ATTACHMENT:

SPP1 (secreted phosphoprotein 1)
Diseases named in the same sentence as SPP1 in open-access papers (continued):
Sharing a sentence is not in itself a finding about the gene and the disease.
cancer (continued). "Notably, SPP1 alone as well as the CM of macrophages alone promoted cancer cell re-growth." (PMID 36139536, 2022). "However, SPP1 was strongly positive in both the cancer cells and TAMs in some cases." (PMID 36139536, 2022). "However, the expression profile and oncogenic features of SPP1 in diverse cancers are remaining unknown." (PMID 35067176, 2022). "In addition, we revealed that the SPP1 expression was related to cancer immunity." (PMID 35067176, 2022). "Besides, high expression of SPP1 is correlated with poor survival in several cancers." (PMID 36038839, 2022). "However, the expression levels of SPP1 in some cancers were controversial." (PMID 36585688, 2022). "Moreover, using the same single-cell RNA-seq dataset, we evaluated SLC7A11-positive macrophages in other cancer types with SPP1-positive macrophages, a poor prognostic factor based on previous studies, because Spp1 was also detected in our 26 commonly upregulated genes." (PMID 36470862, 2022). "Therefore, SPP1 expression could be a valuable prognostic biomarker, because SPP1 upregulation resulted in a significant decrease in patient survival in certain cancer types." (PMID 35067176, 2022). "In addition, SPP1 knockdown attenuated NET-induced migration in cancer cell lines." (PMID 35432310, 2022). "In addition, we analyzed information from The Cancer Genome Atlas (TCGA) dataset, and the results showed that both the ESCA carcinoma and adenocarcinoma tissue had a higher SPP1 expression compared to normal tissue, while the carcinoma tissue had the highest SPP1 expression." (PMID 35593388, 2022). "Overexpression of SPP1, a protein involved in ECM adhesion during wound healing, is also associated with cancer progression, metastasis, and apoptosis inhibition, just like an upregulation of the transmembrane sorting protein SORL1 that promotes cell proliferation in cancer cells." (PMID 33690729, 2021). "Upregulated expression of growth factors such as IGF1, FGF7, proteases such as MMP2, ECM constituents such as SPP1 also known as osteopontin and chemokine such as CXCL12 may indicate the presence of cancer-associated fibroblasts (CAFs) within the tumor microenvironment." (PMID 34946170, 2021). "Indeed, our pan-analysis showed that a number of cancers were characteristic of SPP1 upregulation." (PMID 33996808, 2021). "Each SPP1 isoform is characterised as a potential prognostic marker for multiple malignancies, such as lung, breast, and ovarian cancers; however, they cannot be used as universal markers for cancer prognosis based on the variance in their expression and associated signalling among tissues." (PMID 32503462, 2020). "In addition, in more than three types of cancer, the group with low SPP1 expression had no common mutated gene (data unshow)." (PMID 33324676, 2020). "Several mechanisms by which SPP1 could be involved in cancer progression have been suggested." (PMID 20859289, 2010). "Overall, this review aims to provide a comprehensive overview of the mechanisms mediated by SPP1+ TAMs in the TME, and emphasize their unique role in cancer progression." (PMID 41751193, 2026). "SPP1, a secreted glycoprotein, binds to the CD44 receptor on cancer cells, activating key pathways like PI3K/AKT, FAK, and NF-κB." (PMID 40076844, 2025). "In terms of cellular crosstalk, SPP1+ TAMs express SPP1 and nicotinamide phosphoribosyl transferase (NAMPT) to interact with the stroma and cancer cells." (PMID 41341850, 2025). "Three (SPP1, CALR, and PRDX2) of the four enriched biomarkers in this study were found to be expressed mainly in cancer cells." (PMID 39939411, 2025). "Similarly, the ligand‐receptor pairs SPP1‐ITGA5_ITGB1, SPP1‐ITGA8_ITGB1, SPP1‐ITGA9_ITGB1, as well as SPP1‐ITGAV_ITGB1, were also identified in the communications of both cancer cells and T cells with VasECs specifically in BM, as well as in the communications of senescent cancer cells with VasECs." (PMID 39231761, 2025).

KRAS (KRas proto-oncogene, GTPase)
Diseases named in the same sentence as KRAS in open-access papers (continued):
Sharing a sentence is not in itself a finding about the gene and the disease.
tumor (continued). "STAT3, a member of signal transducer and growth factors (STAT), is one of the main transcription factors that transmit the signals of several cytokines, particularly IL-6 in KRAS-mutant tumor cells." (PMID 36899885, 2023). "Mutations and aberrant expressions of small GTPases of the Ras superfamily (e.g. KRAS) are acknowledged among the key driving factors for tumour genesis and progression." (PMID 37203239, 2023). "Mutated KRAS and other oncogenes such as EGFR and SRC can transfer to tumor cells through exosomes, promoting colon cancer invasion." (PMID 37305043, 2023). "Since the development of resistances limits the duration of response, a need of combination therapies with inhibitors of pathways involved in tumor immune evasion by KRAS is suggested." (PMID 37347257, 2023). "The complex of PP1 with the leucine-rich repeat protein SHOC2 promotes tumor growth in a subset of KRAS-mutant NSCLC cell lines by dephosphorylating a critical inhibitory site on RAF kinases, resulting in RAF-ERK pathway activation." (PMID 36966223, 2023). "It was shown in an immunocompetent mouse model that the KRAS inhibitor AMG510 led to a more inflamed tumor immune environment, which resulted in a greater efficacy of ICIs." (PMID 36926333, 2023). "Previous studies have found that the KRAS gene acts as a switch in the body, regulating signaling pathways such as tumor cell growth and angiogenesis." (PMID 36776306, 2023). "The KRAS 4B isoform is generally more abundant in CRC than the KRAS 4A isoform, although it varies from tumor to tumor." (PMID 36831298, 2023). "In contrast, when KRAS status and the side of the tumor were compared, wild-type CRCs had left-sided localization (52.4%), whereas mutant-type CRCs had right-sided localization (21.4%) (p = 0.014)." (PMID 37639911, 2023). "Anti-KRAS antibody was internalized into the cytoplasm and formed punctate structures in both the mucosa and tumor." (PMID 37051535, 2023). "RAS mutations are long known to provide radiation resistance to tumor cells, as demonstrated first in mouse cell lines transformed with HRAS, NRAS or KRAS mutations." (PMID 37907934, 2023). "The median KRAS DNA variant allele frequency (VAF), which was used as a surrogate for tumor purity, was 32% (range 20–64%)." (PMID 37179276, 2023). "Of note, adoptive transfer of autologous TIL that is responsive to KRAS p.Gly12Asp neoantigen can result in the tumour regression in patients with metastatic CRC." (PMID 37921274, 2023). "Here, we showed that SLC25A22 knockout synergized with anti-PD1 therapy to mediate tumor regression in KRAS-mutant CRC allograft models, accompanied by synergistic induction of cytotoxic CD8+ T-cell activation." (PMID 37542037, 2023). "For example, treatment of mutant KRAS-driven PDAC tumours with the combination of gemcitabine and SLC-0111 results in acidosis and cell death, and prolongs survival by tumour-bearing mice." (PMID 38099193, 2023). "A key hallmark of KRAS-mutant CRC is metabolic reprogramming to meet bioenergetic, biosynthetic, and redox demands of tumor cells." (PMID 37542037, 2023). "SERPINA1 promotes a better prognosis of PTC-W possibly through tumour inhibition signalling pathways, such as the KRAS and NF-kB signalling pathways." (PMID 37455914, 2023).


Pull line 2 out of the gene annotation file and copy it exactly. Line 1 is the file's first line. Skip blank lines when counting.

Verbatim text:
Diseases named in the same sentence as SPP1 in open-access papers (continued):